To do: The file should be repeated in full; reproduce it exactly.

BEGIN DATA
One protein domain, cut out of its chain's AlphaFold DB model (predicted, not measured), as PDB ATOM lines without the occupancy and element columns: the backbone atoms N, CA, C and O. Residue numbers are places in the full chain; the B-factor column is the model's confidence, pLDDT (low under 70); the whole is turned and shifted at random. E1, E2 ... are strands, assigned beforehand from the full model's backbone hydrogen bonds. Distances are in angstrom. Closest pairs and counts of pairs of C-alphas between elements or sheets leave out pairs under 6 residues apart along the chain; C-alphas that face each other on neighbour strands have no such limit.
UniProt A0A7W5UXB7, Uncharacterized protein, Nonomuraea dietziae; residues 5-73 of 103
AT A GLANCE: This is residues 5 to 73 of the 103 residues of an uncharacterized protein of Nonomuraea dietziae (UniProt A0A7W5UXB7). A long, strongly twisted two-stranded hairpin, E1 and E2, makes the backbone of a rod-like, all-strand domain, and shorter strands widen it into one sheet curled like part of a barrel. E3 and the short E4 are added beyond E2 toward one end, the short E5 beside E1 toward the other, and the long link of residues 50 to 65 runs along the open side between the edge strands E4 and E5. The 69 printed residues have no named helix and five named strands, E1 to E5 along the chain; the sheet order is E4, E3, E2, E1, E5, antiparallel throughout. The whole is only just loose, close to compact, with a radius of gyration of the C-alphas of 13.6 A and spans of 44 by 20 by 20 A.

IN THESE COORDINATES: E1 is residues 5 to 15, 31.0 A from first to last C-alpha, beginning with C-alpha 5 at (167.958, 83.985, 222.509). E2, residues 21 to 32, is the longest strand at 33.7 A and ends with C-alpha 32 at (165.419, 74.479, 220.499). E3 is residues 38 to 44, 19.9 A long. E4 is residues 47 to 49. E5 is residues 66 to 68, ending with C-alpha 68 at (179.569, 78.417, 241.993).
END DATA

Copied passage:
One protein domain, cut out of its chain's AlphaFold DB model (predicted, not measured), as PDB ATOM lines without the occupancy and element columns: the backbone atoms N, CA, C and O. Residue numbers are places in the full chain; the B-factor column is the model's confidence, pLDDT (low under 70); the whole is turned and shifted at random. E1, E2 ... are strands, assigned beforehand from the full model's backbone hydrogen bonds. Distances are in angstrom. Closest pairs and counts of pairs of C-alphas between elements or sheets leave out pairs under 6 residues apart along the chain; C-alphas that face each other on neighbour strands have no such limit.
UniProt A0A7W5UXB7, Uncharacterized protein, Nonomuraea dietziae; residues 5-73 of 103
AT A GLANCE: This is residues 5 to 73 of the 103 residues of an uncharacterized protein of Nonomuraea dietziae (UniProt A0A7W5UXB7). A long, strongly twisted two-stranded hairpin, E1 and E2, makes the backbone of a rod-like, all-strand domain, and shorter strands widen it into one sheet curled like part of a barrel. E3 and the short E4 are added beyond E2 toward one end, the short E5 beside E1 toward the other, and the long link of residues 50 to 65 runs along the open side between the edge strands E4 and E5. The 69 printed residues have no named helix and five named strands, E1 to E5 along the chain; the sheet order is E4, E3, E2, E1, E5, antiparallel throughout. The whole is only just loose, close to compact, with a radius of gyration of the C-alphas of 13.6 A and spans of 44 by 20 by 20 A.

IN THESE COORDINATES: E1 is residues 5 to 15, 31.0 A from first to last C-alpha, beginning with C-alpha 5 at (167.958, 83.985, 222.509). E2, residues 21 to 32, is the longest strand at 33.7 A and ends with C-alpha 32 at (165.419, 74.479, 220.499). E3 is residues 38 to 44, 19.9 A long. E4 is residues 47 to 49. E5 is residues 66 to 68, ending with C-alpha 68 at (179.569, 78.417, 241.993).